In this thread I propose to discuss why "creationism" in general, and "Young Earth Creationism (YEC)" in particular are BAD for the US.
Reason #1: It interferes with the proper education of young people, both in terms of rational thinking and in terms of scientific literacy.
Reason #2: It interferes with the supposedly informed behavior of elected officials, at the local, state and national levels, both in terms of rational thinking and in terms of scientific literacy.
The earth is very old -- over 4.5 billion years old -- according to objective empirical evidence and sound, validated scientific processes. (1)
There was no world wide flood (WWF) -- according to objective empirical evidence from genetics that show no universal "bottleneck" of every single species living or extinct at any singular time in the natural history of life on earth. (2)
Anyone who claims to believe otherwise is, to borrow from Dawkin's, either
stupid -- unable to understand the evidence, or
ignorant -- unaware of the massive amount of evidence for this, or
misinformed -- taught false information (see (3) definition #2 below), usually by a "trusted" source, or
deluded -- developed a false belief on their own (see (3) definition #3 below), for reasons of their own, or
insane -- clinging to a belief that has been falsified by evidence (see (3) definition #4 below), or
malicious -- lying in order to delude others.
Why is this BAD?
It seems rather obvious to me that any teaching in schools that is based on stupid, ignorant, misinformed, deluded, insane or malicious information is bad education, leading to misinformed or deluded students at best. Certainly this is not appropriate for education in a "leading" country.
It also seems rather obvious to me that any governmental decisions, whether at local, state or national levels, based on stupid, ignorant, misinformed, deluded, insane or malicious information is a bad decision.
Symptomatic of this in the US is the degree of Climate Change Denial by members of congress, based on false beliefs that are interfering with rational action regarding this pending massive change to the world as a whole.
Perhaps there should be a scientific literacy test for government representatives ...
One side bar: with regards to politicians. In my personal opinion, a scientific literacy test is irrelevant mainly due to the fact that the majority of politicians, even those that supposedly adhere to these dogmatic philosophies are doing so strictly because it garners them votes. I have no doubt in my mind that most do not share these beliefs and if the pendulum swung in the opposite direction, they would immediately switch sides if it was politically convenient.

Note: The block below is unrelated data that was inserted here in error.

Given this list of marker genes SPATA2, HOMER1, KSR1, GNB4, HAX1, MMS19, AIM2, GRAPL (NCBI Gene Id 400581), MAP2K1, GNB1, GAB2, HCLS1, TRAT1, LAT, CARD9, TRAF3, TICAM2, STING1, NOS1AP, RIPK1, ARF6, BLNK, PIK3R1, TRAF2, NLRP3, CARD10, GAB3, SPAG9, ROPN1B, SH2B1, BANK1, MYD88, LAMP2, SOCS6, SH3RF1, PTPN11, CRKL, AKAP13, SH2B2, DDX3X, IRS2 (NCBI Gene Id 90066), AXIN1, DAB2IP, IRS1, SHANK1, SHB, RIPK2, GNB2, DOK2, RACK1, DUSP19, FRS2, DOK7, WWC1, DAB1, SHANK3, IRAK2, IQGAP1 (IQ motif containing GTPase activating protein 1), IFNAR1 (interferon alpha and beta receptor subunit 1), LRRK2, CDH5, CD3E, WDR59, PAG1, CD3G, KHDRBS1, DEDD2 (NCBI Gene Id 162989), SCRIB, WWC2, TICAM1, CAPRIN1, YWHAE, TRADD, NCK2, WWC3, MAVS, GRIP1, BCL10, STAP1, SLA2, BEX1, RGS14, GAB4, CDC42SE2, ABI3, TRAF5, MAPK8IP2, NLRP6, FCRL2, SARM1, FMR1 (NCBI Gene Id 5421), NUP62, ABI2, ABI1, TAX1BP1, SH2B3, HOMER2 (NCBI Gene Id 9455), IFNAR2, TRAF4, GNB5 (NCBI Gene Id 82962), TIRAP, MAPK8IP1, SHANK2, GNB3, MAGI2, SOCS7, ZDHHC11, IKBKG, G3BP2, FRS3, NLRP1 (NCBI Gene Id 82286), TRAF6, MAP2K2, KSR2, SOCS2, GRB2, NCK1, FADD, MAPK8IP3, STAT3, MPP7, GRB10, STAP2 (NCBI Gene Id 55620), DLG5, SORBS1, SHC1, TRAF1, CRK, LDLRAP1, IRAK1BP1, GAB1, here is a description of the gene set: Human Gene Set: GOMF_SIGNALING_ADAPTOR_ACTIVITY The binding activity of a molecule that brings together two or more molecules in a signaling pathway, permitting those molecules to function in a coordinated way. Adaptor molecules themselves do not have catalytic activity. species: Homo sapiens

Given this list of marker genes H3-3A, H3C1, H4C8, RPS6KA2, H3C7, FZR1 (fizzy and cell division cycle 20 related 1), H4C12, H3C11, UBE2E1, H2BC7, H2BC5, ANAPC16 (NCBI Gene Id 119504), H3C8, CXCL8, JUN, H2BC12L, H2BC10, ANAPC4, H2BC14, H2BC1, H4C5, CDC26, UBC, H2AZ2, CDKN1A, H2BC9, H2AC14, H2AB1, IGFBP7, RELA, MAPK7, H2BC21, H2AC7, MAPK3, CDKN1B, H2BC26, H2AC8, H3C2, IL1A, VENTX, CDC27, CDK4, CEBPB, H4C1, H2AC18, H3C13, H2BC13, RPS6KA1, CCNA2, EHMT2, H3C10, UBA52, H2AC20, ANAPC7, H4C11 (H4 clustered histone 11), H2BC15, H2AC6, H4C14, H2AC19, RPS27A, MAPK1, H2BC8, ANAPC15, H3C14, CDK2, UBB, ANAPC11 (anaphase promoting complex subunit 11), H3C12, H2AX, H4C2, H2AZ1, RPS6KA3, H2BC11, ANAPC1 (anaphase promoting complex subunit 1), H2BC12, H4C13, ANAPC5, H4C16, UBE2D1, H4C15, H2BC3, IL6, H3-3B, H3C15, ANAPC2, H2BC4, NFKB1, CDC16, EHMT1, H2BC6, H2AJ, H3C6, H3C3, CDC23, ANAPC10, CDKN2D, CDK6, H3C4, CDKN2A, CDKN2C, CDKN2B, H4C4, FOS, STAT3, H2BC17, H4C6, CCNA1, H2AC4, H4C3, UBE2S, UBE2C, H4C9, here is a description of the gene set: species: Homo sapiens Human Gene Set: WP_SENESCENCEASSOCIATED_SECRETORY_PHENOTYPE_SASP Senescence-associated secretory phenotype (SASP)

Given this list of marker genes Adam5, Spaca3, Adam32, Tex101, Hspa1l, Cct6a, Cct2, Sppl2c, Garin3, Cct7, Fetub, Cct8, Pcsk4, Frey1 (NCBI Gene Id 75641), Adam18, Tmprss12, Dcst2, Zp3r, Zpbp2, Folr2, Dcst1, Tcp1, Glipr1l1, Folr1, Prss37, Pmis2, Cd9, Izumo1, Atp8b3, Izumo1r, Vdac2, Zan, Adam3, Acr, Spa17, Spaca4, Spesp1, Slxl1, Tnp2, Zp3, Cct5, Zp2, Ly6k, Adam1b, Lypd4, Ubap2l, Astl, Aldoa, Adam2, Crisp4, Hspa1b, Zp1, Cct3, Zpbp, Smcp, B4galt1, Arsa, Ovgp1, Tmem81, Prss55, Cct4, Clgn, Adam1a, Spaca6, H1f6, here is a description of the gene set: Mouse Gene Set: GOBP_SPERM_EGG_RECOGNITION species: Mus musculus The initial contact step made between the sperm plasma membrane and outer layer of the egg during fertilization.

Which speaks to the honesty of the politician, rather than his knowledge. It also speaks to his willingness to be "bought" to get elected rather than standing on principle.
There are a few exceptions: Gohmert from Texas and Bachmann from Minnesota actually do believe this nonsense. However, they are easily placed in the 'Totally Batshit' camp and very few individuals take them seriously except their local constituents, most of which likely have limited to no education.
And all the other wing-nuts that talk about women and reproduction in the bizarre and twisted ways we have seen, and this applies to the whole issue of abortion and women's rights being affected by false beliefs.
Not just Gohmert and Bachmann, but virtually every Tea Party member ...
creationist propoganda affects text books used and what is (not) taught
It might help if you had some statistics to support your claim that creationism is bad for American education rather than your own opinions about the Flood and other Creationist arguments.
quote:THE court challenge of an Arkansas law that defines creationism as a science has done more than focus on what most scientists consider a silly issue. It has exposed the vulnerability of the public schools to noneducational, political pressures.
Scientists point out that acceptance of the creationist ''theory'' would not just contradict everything the schools know and teach about biology but would scrap many other scientific theories, in geology, astronomy, archeology, anthropology, physics and so on. In the December issue of Science '81, for example, Allen Hammond, a geophysicist and mathematician, and Lynn Margulis, a microbiologist, wrote that most stars in our galaxy and in all other observable galaxies are more than 10,000 light-years away. Therefore, they say, ''Either those objects are more than 10,000 years old, or totally new astronomical hypotheses are needed.'' All the accepted and tested methods of measuring time, they add, give an age for the universe of 10 billion to 20 billion years.